But yesterday I had some errands and people to meet so I was back to walking and using the subway. It was suddenly very strange ! I was not on the road anymore, and thus not seeing things with the same perspective. I was also going sooo slowly 🙂 I sometimes felt like that when I had been using a car for a few days, but after two full weeks that was a really strong difference. I’m wondering how it will feel after six months of biking 🙂

By the way, all public transportation in Paris were free yesterday, to push people away from using cars, due to the level of pollution. Le Monde has a great picture on the subject : http://www.lemonde.fr/planete/article/2014/03/14/deux-photos-pour-se-rendre-compte-du-niveau-de-la-pollution_4383325_3244.html The weather has been clear for a week, with no wind (apart from the usual headwind when biking :p), and so the pollution clouds stayed on the spot instead of going to the countryside where they enjoy them.

Another video test

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I did another video test on saturday when biking through Paris. The weather is great here these last few days so it was the perfect timing.

This time I was filming only when I was at an interesting location. Still, in the end I had more than 40 minutes of video, including a long chase with two policemen on bikes :p So I had to make some choices to edit that down to less than 20 minutes, which is already too long. I also tested without any acceleration, so that I can film while moving on the bike. It’s not always very good while I’m not looking directly at the point I want to film, which is… most of the time in a city, as I need to check for traffic.

I’m not completely happy with the result, as I lose the main idea of sharing a ride in a video. I still have to look for the perfect solution…

Going around in circles

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Today I went north of Paris in search for a large sports mall, Intersport, one that doesn’t have any outlet in Paris (yet, apparently). I passed the northern suburbs, ever so populous and industrial, and, quite frankly, not worth a visit, really. But my destination was laying in this area.

I actually discovered a great park on the way, the Courneuve park (or Valbon park), really big and picturesque. It’s stuck between the Bourget airport, industries, shopping mall, large social buildings, highways, and more industries. There was hardly anybody in the park (well okay it was a week day).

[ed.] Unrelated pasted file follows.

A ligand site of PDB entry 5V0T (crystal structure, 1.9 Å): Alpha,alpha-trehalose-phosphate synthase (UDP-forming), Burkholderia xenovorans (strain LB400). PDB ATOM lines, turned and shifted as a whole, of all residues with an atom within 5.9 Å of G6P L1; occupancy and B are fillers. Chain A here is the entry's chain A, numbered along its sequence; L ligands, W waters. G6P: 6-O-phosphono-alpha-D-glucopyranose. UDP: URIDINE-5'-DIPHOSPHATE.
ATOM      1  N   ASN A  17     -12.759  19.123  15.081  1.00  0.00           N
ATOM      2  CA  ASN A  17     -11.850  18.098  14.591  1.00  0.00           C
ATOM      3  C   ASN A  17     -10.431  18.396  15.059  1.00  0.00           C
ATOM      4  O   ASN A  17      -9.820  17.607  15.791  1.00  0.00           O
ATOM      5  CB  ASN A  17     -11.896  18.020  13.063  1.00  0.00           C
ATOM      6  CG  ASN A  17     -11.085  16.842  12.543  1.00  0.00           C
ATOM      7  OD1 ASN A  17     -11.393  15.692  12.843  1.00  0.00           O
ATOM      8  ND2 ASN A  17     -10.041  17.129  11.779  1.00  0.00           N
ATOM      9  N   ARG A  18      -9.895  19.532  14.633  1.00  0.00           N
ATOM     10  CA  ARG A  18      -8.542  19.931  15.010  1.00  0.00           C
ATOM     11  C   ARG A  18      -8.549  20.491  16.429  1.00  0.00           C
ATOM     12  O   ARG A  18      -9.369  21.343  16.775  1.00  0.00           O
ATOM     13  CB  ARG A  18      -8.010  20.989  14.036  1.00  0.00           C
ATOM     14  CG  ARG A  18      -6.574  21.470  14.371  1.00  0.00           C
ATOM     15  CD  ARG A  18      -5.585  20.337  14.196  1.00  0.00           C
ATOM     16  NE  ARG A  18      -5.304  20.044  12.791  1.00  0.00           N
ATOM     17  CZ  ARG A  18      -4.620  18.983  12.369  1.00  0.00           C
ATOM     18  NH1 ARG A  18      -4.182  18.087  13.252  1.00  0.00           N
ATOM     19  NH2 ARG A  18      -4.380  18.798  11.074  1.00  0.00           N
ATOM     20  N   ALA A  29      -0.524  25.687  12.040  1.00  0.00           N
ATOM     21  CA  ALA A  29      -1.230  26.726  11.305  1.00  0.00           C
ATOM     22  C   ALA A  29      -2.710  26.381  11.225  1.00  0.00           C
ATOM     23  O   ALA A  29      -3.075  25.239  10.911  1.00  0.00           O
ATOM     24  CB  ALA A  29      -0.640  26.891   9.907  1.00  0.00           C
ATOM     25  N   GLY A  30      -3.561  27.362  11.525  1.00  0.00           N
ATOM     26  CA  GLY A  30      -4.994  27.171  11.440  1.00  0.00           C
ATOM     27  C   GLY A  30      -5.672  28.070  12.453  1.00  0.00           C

After searching around for half and hour I finally found the “mall” I was looking for, saw everything it had to offer in about 5 minutes and was back on my way. It was so small there was no wonder it wasn’t registering on the map 😉

Now, as I was making my way back on another route, filled with even more highways, some of them under construction as if we were going out of stock, I was yearning for the real trip.

 

For a week now, I’m making longer journeys, 30, 40, 50 kms today. But I always end up at the same place. Sure, it’s comforting, but it’s also boring. I *know* that my destination is actually where I started from. I’m looking forward to go from somewhere to somewhere ELSE. There is no real excitement in knowing perfectly well where you’ll end up. There is also a pretty limited ways of ending up there : a few roads, all merging into the same street, then the same entrance.

If that isn’t a metaphor for life, the routine of work / eat / sleep, and death, then I don’t know what is.

Now, when you go away, the possibilities multiply with each turn, and the farther you go, the bigger the adventure. On the trip that I envision, each starting point, each ending point are undefined, and thus the journey is only defined when it is done, not before. I’ll choose where I end up depending on my feeling, my stamina, the weather, the environment…

And overall, I have no idea where I’ll end up on the trip as a whole. Paris, probably, but with a new work to find, a new place to live, a new horizon to define. It’s exciting as it is frightening.

I’m watching Dead Poets Society as I write that, and the quote fits perfectly : “To put to rout all that was not life; and not, when I had come to die, discover that I had not lived.”